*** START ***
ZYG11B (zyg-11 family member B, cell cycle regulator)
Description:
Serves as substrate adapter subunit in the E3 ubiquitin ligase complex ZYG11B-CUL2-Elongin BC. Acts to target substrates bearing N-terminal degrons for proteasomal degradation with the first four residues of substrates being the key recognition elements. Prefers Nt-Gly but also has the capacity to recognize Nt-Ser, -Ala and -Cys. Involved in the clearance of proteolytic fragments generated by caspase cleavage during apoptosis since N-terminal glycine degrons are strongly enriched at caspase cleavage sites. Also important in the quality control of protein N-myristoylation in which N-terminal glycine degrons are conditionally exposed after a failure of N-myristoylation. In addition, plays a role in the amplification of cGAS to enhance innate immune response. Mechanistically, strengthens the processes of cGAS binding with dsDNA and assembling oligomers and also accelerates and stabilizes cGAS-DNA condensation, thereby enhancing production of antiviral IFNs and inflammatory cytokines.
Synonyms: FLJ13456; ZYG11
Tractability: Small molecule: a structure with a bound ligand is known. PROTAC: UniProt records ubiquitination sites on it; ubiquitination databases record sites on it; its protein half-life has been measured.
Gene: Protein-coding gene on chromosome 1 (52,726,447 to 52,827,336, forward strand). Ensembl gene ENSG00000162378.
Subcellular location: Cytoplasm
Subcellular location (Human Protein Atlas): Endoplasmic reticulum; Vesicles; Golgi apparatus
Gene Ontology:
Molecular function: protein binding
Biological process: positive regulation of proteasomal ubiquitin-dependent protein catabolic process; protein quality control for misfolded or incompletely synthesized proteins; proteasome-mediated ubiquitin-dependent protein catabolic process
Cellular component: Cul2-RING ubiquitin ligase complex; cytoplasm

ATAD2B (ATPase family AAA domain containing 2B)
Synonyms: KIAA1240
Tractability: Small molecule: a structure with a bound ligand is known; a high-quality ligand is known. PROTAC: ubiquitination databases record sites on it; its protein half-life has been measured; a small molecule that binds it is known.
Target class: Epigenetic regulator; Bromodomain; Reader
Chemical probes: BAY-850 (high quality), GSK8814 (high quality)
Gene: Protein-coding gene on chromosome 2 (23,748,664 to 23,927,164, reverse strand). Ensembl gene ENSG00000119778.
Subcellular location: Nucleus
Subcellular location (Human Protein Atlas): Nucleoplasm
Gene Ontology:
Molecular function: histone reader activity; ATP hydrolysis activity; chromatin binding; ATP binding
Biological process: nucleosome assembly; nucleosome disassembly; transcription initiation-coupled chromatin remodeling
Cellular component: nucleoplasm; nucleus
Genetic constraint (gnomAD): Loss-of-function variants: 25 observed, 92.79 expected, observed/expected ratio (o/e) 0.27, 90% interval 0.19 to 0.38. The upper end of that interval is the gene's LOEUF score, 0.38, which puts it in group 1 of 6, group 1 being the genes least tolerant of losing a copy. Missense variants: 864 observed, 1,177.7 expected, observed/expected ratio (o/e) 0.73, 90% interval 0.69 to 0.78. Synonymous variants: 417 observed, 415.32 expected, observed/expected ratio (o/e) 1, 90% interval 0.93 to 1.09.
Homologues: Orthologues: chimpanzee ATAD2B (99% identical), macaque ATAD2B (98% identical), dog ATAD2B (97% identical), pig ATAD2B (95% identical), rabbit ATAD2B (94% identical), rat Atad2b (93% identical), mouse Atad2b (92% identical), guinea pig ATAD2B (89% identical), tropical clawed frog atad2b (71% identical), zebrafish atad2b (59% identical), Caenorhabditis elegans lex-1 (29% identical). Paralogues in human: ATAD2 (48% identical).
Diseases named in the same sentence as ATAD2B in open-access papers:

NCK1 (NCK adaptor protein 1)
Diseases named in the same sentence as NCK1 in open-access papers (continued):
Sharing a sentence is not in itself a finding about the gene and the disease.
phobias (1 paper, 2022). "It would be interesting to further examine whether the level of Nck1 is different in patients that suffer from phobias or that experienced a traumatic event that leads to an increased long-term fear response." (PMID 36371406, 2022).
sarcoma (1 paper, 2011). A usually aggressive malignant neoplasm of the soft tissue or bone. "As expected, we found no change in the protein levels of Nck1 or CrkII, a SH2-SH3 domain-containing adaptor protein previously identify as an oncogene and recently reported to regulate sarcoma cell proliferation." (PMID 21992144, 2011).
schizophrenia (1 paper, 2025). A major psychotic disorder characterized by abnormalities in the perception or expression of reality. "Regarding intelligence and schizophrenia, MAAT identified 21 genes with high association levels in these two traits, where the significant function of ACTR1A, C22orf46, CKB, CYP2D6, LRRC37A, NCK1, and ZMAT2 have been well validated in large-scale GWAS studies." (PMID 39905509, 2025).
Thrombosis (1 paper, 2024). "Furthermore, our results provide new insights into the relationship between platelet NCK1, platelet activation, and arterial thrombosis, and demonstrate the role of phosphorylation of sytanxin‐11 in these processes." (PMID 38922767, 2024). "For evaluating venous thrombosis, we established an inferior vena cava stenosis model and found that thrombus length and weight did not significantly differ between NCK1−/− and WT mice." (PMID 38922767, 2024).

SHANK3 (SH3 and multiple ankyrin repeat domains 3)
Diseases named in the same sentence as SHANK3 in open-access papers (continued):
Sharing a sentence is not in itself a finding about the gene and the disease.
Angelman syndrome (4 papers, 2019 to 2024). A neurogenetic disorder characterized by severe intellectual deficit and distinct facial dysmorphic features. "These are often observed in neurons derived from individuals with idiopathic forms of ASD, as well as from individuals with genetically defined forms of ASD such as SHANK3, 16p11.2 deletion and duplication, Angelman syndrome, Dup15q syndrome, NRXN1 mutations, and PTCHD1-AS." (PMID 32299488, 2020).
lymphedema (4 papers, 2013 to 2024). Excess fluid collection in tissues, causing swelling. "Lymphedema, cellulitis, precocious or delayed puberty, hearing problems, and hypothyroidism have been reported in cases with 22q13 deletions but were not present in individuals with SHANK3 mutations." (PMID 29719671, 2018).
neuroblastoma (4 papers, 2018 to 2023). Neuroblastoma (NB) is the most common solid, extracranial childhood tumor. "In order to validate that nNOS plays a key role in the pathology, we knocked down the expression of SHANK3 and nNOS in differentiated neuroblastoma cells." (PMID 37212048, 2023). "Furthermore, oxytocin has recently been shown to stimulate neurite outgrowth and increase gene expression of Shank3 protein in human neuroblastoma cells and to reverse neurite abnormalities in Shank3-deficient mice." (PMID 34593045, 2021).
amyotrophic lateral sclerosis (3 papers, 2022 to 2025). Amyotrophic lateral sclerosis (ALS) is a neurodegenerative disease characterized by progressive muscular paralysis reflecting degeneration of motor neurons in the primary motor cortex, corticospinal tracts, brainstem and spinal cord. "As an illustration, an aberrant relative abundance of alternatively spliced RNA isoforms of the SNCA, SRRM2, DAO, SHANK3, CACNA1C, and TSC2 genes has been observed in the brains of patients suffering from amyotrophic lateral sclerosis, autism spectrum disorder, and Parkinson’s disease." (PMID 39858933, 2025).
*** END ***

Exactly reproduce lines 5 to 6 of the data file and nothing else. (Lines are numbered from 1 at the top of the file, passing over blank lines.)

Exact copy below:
Tractability: Small molecule: a structure with a bound ligand is known. PROTAC: UniProt records ubiquitination sites on it; ubiquitination databases record sites on it; its protein half-life has been measured.
Gene: Protein-coding gene on chromosome 1 (52,726,447 to 52,827,336, forward strand). Ensembl gene ENSG00000162378.